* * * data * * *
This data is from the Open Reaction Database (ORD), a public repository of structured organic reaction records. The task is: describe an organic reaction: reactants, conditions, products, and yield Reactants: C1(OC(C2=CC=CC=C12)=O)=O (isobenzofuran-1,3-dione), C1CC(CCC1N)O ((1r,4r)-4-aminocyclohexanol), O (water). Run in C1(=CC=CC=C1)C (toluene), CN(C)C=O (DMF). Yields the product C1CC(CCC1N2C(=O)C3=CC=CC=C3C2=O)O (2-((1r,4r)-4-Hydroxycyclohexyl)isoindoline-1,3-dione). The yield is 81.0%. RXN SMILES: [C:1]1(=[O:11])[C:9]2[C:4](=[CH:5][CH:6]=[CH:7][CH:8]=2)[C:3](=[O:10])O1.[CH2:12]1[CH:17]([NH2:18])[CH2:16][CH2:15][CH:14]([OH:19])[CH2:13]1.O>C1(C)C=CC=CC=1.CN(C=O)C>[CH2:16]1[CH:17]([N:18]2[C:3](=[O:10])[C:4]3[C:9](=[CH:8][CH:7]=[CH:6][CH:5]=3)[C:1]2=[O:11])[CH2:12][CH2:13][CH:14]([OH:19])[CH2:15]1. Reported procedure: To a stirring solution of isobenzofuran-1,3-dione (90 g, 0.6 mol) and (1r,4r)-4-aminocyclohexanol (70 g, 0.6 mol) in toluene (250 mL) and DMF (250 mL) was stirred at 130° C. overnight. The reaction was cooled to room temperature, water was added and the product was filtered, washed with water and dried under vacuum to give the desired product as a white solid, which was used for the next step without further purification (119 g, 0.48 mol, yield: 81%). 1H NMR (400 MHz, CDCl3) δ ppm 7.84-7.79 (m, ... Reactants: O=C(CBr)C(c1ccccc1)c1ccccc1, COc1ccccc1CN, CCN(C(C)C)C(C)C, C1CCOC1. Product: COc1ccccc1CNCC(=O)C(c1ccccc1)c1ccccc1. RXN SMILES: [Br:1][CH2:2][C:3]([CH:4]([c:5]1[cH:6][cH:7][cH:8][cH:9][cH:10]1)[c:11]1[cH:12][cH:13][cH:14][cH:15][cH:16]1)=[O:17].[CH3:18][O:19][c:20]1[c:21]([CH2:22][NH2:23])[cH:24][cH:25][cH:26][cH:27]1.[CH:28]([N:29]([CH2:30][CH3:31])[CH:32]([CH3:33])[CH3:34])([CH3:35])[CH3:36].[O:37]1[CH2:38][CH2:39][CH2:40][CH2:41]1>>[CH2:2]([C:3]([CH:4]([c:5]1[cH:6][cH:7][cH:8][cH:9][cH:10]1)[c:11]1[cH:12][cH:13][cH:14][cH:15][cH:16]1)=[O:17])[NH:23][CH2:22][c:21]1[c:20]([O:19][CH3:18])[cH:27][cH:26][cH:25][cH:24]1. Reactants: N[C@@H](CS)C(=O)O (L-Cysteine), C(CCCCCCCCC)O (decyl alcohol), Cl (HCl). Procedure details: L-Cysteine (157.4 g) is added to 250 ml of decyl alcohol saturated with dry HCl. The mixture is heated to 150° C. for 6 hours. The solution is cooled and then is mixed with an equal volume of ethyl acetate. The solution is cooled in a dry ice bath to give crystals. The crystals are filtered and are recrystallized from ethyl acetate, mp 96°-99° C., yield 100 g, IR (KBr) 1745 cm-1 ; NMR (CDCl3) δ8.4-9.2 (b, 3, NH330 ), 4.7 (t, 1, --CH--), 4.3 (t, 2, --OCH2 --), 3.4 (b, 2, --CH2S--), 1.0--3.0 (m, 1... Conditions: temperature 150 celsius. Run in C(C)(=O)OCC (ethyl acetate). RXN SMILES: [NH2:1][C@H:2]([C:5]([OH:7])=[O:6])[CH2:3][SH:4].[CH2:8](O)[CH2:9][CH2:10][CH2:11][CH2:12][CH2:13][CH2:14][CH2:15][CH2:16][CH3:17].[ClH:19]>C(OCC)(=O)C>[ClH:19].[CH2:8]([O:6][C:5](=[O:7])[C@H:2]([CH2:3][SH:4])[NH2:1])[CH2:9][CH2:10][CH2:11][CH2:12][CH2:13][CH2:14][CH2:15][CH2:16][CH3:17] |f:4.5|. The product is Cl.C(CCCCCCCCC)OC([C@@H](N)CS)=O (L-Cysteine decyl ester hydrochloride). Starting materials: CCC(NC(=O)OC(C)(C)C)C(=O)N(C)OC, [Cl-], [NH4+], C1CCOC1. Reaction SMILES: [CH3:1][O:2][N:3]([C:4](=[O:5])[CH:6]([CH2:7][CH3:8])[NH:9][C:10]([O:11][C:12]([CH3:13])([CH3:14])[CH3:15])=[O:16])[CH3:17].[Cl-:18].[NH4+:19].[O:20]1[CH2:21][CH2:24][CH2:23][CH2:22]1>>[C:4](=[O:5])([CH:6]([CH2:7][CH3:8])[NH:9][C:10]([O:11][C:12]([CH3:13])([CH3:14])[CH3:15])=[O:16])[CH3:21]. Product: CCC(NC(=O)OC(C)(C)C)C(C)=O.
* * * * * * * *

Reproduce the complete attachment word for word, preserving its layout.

This data is from the Open Reaction Database (ORD), a public repository of structured organic reaction records. The task is: describe an organic reaction: reactants, conditions, products, and yield Reactants: C1(OC(C2=CC=CC=C12)=O)=O (isobenzofuran-1,3-dione), C1CC(CCC1N)O ((1r,4r)-4-aminocyclohexanol), O (water). Run in C1(=CC=CC=C1)C (toluene), CN(C)C=O (DMF). Yields the product C1CC(CCC1N2C(=O)C3=CC=CC=C3C2=O)O (2-((1r,4r)-4-Hydroxycyclohexyl)isoindoline-1,3-dione). The yield is 81.0%. RXN SMILES: [C:1]1(=[O:11])[C:9]2[C:4](=[CH:5][CH:6]=[CH:7][CH:8]=2)[C:3](=[O:10])O1.[CH2:12]1[CH:17]([NH2:18])[CH2:16][CH2:15][CH:14]([OH:19])[CH2:13]1.O>C1(C)C=CC=CC=1.CN(C=O)C>[CH2:16]1[CH:17]([N:18]2[C:3](=[O:10])[C:4]3[C:9](=[CH:8][CH:7]=[CH:6][CH:5]=3)[C:1]2=[O:11])[CH2:12][CH2:13][CH:14]([OH:19])[CH2:15]1. Reported procedure: To a stirring solution of isobenzofuran-1,3-dione (90 g, 0.6 mol) and (1r,4r)-4-aminocyclohexanol (70 g, 0.6 mol) in toluene (250 mL) and DMF (250 mL) was stirred at 130° C. overnight. The reaction was cooled to room temperature, water was added and the product was filtered, washed with water and dried under vacuum to give the desired product as a white solid, which was used for the next step without further purification (119 g, 0.48 mol, yield: 81%). 1H NMR (400 MHz, CDCl3) δ ppm 7.84-7.79 (m, ... Reactants: O=C(CBr)C(c1ccccc1)c1ccccc1, COc1ccccc1CN, CCN(C(C)C)C(C)C, C1CCOC1. Product: COc1ccccc1CNCC(=O)C(c1ccccc1)c1ccccc1. RXN SMILES: [Br:1][CH2:2][C:3]([CH:4]([c:5]1[cH:6][cH:7][cH:8][cH:9][cH:10]1)[c:11]1[cH:12][cH:13][cH:14][cH:15][cH:16]1)=[O:17].[CH3:18][O:19][c:20]1[c:21]([CH2:22][NH2:23])[cH:24][cH:25][cH:26][cH:27]1.[CH:28]([N:29]([CH2:30][CH3:31])[CH:32]([CH3:33])[CH3:34])([CH3:35])[CH3:36].[O:37]1[CH2:38][CH2:39][CH2:40][CH2:41]1>>[CH2:2]([C:3]([CH:4]([c:5]1[cH:6][cH:7][cH:8][cH:9][cH:10]1)[c:11]1[cH:12][cH:13][cH:14][cH:15][cH:16]1)=[O:17])[NH:23][CH2:22][c:21]1[c:20]([O:19][CH3:18])[cH:27][cH:26][cH:25][cH:24]1. Reactants: N[C@@H](CS)C(=O)O (L-Cysteine), C(CCCCCCCCC)O (decyl alcohol), Cl (HCl). Procedure details: L-Cysteine (157.4 g) is added to 250 ml of decyl alcohol saturated with dry HCl. The mixture is heated to 150° C. for 6 hours. The solution is cooled and then is mixed with an equal volume of ethyl acetate. The solution is cooled in a dry ice bath to give crystals. The crystals are filtered and are recrystallized from ethyl acetate, mp 96°-99° C., yield 100 g, IR (KBr) 1745 cm-1 ; NMR (CDCl3) δ8.4-9.2 (b, 3, NH330 ), 4.7 (t, 1, --CH--), 4.3 (t, 2, --OCH2 --), 3.4 (b, 2, --CH2S--), 1.0--3.0 (m, 1... Conditions: temperature 150 celsius. Run in C(C)(=O)OCC (ethyl acetate). RXN SMILES: [NH2:1][C@H:2]([C:5]([OH:7])=[O:6])[CH2:3][SH:4].[CH2:8](O)[CH2:9][CH2:10][CH2:11][CH2:12][CH2:13][CH2:14][CH2:15][CH2:16][CH3:17].[ClH:19]>C(OCC)(=O)C>[ClH:19].[CH2:8]([O:6][C:5](=[O:7])[C@H:2]([CH2:3][SH:4])[NH2:1])[CH2:9][CH2:10][CH2:11][CH2:12][CH2:13][CH2:14][CH2:15][CH2:16][CH3:17] |f:4.5|. The product is Cl.C(CCCCCCCCC)OC([C@@H](N)CS)=O (L-Cysteine decyl ester hydrochloride). Starting materials: CCC(NC(=O)OC(C)(C)C)C(=O)N(C)OC, [Cl-], [NH4+], C1CCOC1. Reaction SMILES: [CH3:1][O:2][N:3]([C:4](=[O:5])[CH:6]([CH2:7][CH3:8])[NH:9][C:10]([O:11][C:12]([CH3:13])([CH3:14])[CH3:15])=[O:16])[CH3:17].[Cl-:18].[NH4+:19].[O:20]1[CH2:21][CH2:24][CH2:23][CH2:22]1>>[C:4](=[O:5])([CH:6]([CH2:7][CH3:8])[NH:9][C:10]([O:11][C:12]([CH3:13])([CH3:14])[CH3:15])=[O:16])[CH3:21]. Product: CCC(NC(=O)OC(C)(C)C)C(C)=O.